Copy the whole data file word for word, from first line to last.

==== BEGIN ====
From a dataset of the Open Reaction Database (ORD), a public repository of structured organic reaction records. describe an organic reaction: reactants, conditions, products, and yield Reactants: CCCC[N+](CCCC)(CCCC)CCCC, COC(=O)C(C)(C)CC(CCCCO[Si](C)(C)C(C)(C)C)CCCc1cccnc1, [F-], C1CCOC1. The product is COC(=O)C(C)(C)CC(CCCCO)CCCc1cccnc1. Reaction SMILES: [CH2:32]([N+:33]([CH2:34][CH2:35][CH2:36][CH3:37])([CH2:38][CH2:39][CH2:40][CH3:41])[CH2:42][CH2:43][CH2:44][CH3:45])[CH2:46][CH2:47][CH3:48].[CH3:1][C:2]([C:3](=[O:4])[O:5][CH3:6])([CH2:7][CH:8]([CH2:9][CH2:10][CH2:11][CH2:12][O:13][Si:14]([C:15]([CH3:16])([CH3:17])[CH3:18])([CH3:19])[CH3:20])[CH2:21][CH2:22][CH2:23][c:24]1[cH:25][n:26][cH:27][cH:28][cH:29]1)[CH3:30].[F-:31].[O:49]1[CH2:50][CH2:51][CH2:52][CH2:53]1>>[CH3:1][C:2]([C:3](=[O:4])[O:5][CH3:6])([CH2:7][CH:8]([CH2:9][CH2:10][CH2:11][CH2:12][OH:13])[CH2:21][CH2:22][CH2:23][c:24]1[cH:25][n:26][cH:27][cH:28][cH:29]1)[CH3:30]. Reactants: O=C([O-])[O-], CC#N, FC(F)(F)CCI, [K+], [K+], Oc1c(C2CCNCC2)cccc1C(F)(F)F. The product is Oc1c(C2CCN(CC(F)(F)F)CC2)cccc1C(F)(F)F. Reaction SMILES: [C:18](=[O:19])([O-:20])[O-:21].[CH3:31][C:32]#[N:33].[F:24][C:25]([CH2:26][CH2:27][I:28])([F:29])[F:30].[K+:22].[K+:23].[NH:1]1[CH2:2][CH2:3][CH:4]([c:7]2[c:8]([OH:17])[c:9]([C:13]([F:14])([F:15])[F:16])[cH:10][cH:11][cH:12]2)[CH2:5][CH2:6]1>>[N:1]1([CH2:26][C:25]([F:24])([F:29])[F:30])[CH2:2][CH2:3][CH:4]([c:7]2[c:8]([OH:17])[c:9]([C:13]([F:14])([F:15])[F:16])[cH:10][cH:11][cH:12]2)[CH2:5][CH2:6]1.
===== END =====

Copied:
From a dataset of the Open Reaction Database (ORD), a public repository of structured organic reaction records. describe an organic reaction: reactants, conditions, products, and yield Reactants: CCCC[N+](CCCC)(CCCC)CCCC, COC(=O)C(C)(C)CC(CCCCO[Si](C)(C)C(C)(C)C)CCCc1cccnc1, [F-], C1CCOC1. The product is COC(=O)C(C)(C)CC(CCCCO)CCCc1cccnc1. Reaction SMILES: [CH2:32]([N+:33]([CH2:34][CH2:35][CH2:36][CH3:37])([CH2:38][CH2:39][CH2:40][CH3:41])[CH2:42][CH2:43][CH2:44][CH3:45])[CH2:46][CH2:47][CH3:48].[CH3:1][C:2]([C:3](=[O:4])[O:5][CH3:6])([CH2:7][CH:8]([CH2:9][CH2:10][CH2:11][CH2:12][O:13][Si:14]([C:15]([CH3:16])([CH3:17])[CH3:18])([CH3:19])[CH3:20])[CH2:21][CH2:22][CH2:23][c:24]1[cH:25][n:26][cH:27][cH:28][cH:29]1)[CH3:30].[F-:31].[O:49]1[CH2:50][CH2:51][CH2:52][CH2:53]1>>[CH3:1][C:2]([C:3](=[O:4])[O:5][CH3:6])([CH2:7][CH:8]([CH2:9][CH2:10][CH2:11][CH2:12][OH:13])[CH2:21][CH2:22][CH2:23][c:24]1[cH:25][n:26][cH:27][cH:28][cH:29]1)[CH3:30]. Reactants: O=C([O-])[O-], CC#N, FC(F)(F)CCI, [K+], [K+], Oc1c(C2CCNCC2)cccc1C(F)(F)F. The product is Oc1c(C2CCN(CC(F)(F)F)CC2)cccc1C(F)(F)F. Reaction SMILES: [C:18](=[O:19])([O-:20])[O-:21].[CH3:31][C:32]#[N:33].[F:24][C:25]([CH2:26][CH2:27][I:28])([F:29])[F:30].[K+:22].[K+:23].[NH:1]1[CH2:2][CH2:3][CH:4]([c:7]2[c:8]([OH:17])[c:9]([C:13]([F:14])([F:15])[F:16])[cH:10][cH:11][cH:12]2)[CH2:5][CH2:6]1>>[N:1]1([CH2:26][C:25]([F:24])([F:29])[F:30])[CH2:2][CH2:3][CH:4]([c:7]2[c:8]([OH:17])[c:9]([C:13]([F:14])([F:15])[F:16])[cH:10][cH:11][cH:12]2)[CH2:5][CH2:6]1.